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THEORETICALLY: We need South Dakota News Watch; here’s why

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I readily admit that I’m biased when it comes to South Dakota News Watch, the nonprofit organization that launched in early 2018 to provide in-depth coverage of topics of importance to the state. I know the people who birthed this organization.

Former Sioux Falls Argus Leader publisher Randell Beck and former Argus Leader editor Jack Marsh, who established South Dakota News Watch, are not only my colleagues; they’re my friends and I’ve respected and appreciated them for many years.

The same holds true for the initial team — two former daily editors — Bart Pfankuch of the Rapid City Journal and Maricarrol Kueter of the Argus Leader, seasoned journalists whose reputations for solid reporting has been inspiring

Sadly, Maricarrol died last year but Nick Lowrey, another South Dakota journalist, is now part of the team. Last fall, Dave Bordewyk — another friend and the executive director of South Dakota Newspaper Association — was also named executive director of South Dakota News Watch.

I know most of the nine members who serve as the governing board well, so I’ve got a deep and broad personal connection with South Dakota News Watch.

But that’s not why I believe and support this organization.

Investigative, in-depth, long-form reporting is critical to how we function as a free and open society. And the changing dynamic of news media in the last two decades has curtailed much of that important work. Daily newspapers, in particular, have seen dramatic cuts in staff and the revenue to support in-depth reporting. But the need for and interest in comprehensive reporting on complex topics remained.

That’s what prompted Randell Beck and Jack Marsh to do something and they, in turn, prompted others to catch hold of their vision and turn it into reality.

“We are not here to push aside or replace what local media are doing,” Randell said when South Dakota News Watch was announced two years ago. “In our complicated world, stories need to get deeper, farther and better to capture all the nuances.”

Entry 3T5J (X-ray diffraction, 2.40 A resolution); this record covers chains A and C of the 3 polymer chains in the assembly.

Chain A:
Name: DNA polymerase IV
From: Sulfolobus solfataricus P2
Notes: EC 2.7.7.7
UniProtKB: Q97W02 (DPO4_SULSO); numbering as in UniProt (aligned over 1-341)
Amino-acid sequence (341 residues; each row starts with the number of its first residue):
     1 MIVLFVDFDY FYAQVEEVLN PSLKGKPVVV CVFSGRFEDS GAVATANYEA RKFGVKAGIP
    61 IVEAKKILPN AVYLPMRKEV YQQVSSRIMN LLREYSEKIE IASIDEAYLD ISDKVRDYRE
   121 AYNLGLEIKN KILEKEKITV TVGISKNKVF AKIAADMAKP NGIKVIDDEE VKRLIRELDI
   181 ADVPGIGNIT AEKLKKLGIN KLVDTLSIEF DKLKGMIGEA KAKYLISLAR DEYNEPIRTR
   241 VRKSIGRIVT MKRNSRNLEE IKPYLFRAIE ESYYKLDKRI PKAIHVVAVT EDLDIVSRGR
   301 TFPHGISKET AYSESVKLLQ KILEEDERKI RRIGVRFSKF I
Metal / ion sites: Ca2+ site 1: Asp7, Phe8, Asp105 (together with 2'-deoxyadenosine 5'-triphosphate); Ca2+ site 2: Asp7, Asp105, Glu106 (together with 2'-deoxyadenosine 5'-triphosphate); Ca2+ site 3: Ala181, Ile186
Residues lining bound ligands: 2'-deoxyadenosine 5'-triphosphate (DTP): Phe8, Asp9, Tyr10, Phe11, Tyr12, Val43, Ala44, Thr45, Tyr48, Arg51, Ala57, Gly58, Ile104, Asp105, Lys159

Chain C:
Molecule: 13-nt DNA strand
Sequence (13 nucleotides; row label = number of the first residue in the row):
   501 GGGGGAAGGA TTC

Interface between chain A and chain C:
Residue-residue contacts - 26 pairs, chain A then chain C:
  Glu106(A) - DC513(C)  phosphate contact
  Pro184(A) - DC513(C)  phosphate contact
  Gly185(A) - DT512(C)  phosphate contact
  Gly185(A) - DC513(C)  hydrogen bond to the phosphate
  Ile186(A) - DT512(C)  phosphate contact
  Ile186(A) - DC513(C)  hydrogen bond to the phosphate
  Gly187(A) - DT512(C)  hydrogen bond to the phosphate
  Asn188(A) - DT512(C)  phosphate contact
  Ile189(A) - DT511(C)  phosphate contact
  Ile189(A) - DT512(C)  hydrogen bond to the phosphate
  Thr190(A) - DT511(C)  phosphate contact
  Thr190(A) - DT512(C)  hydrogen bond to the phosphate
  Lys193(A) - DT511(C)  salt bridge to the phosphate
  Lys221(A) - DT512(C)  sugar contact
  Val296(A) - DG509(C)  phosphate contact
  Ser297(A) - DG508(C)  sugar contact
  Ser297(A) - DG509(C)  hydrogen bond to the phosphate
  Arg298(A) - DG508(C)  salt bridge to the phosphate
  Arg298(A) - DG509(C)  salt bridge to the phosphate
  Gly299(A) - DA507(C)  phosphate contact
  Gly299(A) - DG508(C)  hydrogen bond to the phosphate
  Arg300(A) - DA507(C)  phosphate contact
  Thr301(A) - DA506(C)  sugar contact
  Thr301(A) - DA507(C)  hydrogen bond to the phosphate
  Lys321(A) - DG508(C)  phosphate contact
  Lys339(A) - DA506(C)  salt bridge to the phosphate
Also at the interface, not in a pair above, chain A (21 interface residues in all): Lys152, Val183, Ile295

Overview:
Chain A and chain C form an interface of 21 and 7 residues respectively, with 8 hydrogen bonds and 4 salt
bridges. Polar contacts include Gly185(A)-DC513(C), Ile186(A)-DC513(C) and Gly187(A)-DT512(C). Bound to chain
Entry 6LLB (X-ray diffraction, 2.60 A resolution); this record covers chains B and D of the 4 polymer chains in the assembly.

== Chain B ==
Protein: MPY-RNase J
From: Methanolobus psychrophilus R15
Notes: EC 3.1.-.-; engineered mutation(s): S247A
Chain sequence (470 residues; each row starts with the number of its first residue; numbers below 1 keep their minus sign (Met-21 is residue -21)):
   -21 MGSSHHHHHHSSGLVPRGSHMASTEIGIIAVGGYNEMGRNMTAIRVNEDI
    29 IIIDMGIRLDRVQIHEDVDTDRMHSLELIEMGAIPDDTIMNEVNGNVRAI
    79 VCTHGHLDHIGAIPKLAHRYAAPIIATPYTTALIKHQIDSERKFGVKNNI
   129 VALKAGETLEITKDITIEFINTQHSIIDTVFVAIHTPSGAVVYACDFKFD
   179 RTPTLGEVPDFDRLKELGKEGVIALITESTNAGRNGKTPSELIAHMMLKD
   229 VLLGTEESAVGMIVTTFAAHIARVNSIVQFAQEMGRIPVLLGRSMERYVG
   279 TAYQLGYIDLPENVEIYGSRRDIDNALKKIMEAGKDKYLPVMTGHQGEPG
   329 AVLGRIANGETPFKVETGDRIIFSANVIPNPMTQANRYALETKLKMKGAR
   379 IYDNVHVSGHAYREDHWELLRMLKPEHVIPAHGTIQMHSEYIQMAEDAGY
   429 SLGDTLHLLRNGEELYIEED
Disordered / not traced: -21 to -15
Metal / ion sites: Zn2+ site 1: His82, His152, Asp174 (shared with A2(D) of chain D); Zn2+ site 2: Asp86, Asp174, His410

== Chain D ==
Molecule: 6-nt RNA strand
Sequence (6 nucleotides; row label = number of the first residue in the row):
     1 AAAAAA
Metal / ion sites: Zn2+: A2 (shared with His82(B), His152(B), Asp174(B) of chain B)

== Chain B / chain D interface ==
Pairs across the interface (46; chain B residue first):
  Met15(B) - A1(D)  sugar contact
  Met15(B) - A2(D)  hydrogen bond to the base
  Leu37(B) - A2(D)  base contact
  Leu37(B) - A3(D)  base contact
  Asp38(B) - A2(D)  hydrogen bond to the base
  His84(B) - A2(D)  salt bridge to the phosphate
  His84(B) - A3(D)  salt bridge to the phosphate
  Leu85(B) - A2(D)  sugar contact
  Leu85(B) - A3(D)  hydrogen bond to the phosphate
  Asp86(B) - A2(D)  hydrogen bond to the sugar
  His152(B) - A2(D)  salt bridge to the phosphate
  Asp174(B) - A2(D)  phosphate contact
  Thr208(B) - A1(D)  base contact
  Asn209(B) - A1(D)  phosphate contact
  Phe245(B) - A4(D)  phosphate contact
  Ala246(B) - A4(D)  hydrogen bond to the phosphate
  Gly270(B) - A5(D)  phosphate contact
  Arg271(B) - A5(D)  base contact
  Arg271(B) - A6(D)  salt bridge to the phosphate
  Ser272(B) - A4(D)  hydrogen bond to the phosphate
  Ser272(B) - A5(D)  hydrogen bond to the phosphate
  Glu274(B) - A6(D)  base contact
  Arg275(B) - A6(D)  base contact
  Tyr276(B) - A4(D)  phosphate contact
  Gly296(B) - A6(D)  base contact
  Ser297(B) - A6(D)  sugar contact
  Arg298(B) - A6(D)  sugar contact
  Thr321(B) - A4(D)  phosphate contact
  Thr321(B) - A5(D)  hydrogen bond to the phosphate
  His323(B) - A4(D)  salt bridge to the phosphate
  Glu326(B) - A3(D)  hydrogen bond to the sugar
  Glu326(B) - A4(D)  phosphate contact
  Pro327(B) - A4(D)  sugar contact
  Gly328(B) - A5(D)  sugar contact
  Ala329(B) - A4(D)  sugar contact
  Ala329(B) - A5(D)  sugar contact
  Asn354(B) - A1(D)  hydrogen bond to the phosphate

He added that South Dakota News Watch is not a group of “angry former journalists.”

The nonprofit organization is modeled after nonprofit news groups such as ProPublica, which rely on voluntary donations and grants from individuals, organizations and foundations to provide independent news coverage and support other outlets in their work. Indeed, South Dakota News Watch freely shares all its stories with newspapers, television and radio stations.

Why does this matter?

Here’s just one concrete example.

In June of last year, a South Dakota News Watch investigation showed that over a period of years, numerous residents of Aurora Plains, one of eight residential youth treatment centers in South Dakota, had been physically, mentally and sexually abused or tormented by employees of the academy.

That report, coincidently, came four months after a 9-year-old girl walked away from the Black Hills Children’s Home, another private youth home in Rockerville, and has never been found.

Shortly after the News Watch articles were published, South Dakota Gov. Kristi Noem said, in a statement, “As a mom, it deeply saddens me to read the stories of these kids. Regardless of whether a situation happened 10 years, 10 months or 10 days ago, abuse is never OK. I hope we can learn and take corrective action where it is needed to protect our most vulnerable population.”

Noem was true to her word.

In December, a 48-page report by Department of Social Services Secretary Laurie Gill included 10 recommendations intended to improve the safety of children and youths in the state’s treatment system.

“I’ve tasked my Department of Social Services with improving the well-being of kids and youth placed in treatment facilities across the state. In the 2020 [legislative] session, I will bring legislation that prioritizes the safety of at-risk kids,” Noem said.

It’s very unlikely that would have happened without Bart Pfankuch’s reporting and the distribution of his story through South Dakota News Watch.

That’s one story.

Since its first story in early February 2018 (on the December 2917 Legion Lake Fire in Custer County), South Dakota News Watch has reported on scores of stories from A to Z. Literally. Check out the accompanying list.

Then check the stories out for yourself. I think you’ll enjoy them.

I know we need them.


Aging Dams



Doctor Shortage

Election Hacking

Football Safety


HPV Vaccinations


Juvenile Drug Arrests

Keystone Protests

Livestock Theft

Meth Addiction

Nursing Home Closings



Quality of Drinking Water

Railroad Safety

Student Debt

Teacher Salaries

USD Law School


Wind Energy

XL Pipeline

Youth Treatment Stories

Zebra Mussels

Tim L. Waltner published the Freeman Courier from 1984 to 2016 and remains on staff as a contributing writer, photographer and editor.